Peri-implantitis is most commonly caused by poor oral hygiene and occurs more in people with certain risk factors, such as smoking and diabetes.

This article will explore the symptoms, causes and treatments for peri-implantitis, as well as ways to prevent it from occurring in the first place.

What Are The Symptoms Of Peri-Implantitis?

There are numerous signs and symptoms of peri-implantitis, which can include:

  • Swelling or redness around the implant site
  • Bleeding or pus when the implant is touched
  • Pain when biting or chewing food
  • A loose implant
  • A bad taste in the mouth or bad breath
  • Receding gum tissue
  • Unusual mobility of the implant
  • Bone loss around the implant site
  • In some cases, the implant may become loose or may not be able to hold the restoration in place.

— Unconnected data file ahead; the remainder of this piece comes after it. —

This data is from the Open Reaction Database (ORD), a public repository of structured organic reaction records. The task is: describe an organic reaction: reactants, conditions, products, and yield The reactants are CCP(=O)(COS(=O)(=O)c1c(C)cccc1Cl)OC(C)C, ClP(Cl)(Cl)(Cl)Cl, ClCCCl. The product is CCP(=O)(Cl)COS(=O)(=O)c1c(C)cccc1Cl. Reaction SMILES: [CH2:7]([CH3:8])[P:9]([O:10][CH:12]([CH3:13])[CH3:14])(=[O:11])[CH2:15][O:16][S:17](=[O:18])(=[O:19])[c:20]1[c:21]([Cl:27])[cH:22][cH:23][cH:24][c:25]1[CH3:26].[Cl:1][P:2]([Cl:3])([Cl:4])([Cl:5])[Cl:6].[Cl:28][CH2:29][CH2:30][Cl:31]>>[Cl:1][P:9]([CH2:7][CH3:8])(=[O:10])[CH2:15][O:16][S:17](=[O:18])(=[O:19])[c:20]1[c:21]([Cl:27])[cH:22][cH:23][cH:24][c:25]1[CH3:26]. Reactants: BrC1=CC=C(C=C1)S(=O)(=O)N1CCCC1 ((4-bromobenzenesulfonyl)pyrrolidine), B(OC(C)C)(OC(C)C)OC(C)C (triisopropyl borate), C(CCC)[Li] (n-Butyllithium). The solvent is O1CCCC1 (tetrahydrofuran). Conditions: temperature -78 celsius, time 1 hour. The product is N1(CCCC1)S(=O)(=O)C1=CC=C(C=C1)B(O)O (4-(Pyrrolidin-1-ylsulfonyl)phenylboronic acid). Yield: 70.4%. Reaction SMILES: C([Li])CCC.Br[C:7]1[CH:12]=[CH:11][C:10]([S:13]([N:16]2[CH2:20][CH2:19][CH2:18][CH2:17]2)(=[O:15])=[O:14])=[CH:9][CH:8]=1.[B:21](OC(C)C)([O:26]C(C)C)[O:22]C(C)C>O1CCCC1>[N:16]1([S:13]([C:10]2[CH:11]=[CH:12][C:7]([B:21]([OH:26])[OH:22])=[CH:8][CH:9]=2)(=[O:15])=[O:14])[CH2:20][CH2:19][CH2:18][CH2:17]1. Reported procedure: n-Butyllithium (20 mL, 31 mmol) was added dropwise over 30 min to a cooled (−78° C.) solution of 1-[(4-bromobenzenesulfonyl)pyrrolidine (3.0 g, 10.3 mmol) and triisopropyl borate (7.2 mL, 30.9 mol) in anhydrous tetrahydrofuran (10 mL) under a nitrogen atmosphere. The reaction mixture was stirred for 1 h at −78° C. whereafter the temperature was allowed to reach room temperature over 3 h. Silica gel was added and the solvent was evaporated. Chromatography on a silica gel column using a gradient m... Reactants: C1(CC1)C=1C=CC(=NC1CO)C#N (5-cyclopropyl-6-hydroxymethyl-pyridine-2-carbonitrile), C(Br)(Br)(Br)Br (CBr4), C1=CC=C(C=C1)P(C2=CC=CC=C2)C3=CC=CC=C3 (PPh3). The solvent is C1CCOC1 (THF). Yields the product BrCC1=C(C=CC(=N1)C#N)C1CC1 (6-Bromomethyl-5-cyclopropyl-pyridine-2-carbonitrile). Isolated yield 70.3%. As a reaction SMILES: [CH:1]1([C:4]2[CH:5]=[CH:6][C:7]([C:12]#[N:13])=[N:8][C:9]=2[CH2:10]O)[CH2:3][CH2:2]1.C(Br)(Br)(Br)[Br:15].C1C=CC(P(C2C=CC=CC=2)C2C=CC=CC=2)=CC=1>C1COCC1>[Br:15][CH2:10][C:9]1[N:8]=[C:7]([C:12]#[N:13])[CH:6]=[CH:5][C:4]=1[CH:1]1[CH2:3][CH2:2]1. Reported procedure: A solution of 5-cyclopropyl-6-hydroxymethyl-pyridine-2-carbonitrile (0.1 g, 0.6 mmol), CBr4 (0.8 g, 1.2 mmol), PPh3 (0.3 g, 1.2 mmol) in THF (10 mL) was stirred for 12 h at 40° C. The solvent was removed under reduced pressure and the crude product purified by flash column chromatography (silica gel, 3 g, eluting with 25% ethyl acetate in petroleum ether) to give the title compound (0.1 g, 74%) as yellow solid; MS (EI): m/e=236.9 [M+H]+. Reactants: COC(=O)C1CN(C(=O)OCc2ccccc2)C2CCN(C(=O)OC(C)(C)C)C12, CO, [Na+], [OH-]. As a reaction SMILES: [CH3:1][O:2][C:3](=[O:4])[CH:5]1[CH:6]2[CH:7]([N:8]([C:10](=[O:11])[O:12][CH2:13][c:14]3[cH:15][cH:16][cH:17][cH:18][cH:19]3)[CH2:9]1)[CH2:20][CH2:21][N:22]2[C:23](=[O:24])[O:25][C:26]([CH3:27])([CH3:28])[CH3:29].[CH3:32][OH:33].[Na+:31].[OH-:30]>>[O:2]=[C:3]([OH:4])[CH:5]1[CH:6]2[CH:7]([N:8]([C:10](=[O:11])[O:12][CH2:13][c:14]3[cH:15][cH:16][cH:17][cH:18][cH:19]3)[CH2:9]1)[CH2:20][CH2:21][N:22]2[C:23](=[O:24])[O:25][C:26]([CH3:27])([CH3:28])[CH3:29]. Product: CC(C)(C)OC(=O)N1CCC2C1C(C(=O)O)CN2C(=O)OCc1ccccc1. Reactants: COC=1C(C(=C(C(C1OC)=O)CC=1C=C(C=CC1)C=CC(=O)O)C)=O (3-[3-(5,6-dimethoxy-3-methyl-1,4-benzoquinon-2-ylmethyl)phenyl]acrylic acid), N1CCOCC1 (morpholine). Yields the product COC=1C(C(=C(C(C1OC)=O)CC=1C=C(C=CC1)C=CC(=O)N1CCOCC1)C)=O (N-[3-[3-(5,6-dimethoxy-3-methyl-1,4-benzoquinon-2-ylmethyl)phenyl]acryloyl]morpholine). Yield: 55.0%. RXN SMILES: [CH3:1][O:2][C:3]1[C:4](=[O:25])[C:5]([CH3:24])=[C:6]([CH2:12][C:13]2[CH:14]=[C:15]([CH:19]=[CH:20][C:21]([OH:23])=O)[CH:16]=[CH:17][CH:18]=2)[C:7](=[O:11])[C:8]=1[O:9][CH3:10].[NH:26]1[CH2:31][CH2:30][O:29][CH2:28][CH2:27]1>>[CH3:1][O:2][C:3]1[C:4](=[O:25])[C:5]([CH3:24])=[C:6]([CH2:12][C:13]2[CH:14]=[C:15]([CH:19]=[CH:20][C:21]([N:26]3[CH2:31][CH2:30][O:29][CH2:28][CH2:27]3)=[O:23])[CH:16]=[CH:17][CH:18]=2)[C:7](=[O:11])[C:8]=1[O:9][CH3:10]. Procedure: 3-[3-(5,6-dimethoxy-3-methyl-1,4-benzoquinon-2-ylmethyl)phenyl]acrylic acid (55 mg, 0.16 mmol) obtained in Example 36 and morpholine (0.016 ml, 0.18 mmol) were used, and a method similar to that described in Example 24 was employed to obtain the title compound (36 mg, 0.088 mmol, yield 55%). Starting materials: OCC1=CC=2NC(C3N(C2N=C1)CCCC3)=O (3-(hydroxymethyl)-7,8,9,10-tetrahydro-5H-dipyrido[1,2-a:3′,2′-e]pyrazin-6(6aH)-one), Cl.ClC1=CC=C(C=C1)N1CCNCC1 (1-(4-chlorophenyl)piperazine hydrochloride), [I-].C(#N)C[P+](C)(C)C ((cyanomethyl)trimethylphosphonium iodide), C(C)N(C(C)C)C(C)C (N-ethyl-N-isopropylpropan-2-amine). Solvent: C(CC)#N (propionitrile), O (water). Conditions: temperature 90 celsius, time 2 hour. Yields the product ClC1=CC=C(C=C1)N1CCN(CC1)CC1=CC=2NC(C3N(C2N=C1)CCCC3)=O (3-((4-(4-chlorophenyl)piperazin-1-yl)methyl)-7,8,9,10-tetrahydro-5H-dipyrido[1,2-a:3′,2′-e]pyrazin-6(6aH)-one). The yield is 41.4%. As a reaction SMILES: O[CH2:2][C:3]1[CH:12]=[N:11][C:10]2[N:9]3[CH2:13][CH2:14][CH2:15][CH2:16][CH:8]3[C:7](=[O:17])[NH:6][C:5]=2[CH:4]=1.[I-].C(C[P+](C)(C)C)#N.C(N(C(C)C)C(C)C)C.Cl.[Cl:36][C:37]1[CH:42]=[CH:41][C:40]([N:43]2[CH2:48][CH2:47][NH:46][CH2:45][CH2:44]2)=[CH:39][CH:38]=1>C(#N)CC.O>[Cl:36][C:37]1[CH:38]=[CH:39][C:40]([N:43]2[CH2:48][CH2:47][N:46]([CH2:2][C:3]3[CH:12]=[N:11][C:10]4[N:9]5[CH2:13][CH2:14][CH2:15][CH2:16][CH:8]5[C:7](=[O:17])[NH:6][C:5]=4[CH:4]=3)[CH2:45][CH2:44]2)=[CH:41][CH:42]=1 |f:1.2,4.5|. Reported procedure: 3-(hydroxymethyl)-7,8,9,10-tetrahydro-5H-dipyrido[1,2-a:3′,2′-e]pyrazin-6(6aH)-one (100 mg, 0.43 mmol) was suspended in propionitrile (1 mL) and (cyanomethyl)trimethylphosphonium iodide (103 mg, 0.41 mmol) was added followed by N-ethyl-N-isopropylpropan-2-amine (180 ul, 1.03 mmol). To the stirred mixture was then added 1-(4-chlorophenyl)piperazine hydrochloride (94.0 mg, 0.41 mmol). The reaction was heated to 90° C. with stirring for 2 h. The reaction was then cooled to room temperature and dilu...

If left untreated, the infection can spread to the surrounding tissue and cause further damage. Early detection and treatment of peri-implantitis is essential in order to prevent more damage and the potential loss of the implant. 

If you experience any of the symptoms listed above, contact your dental clinic at the earliest opportunity.

What Are The Causes Of Peri-Implantitis?

There are a number of possible causes of peri-implantitis, including:

  • Poor oral hygiene
  • Poorly designed crowns or bridges
  • Poorly designed or placed dental implants
  • Smoking
  • Poorly fitting dentures or prostheses
  • Systemic diseases such as diabetes or HIV
  • Use of certain medications
  • Poor nutrition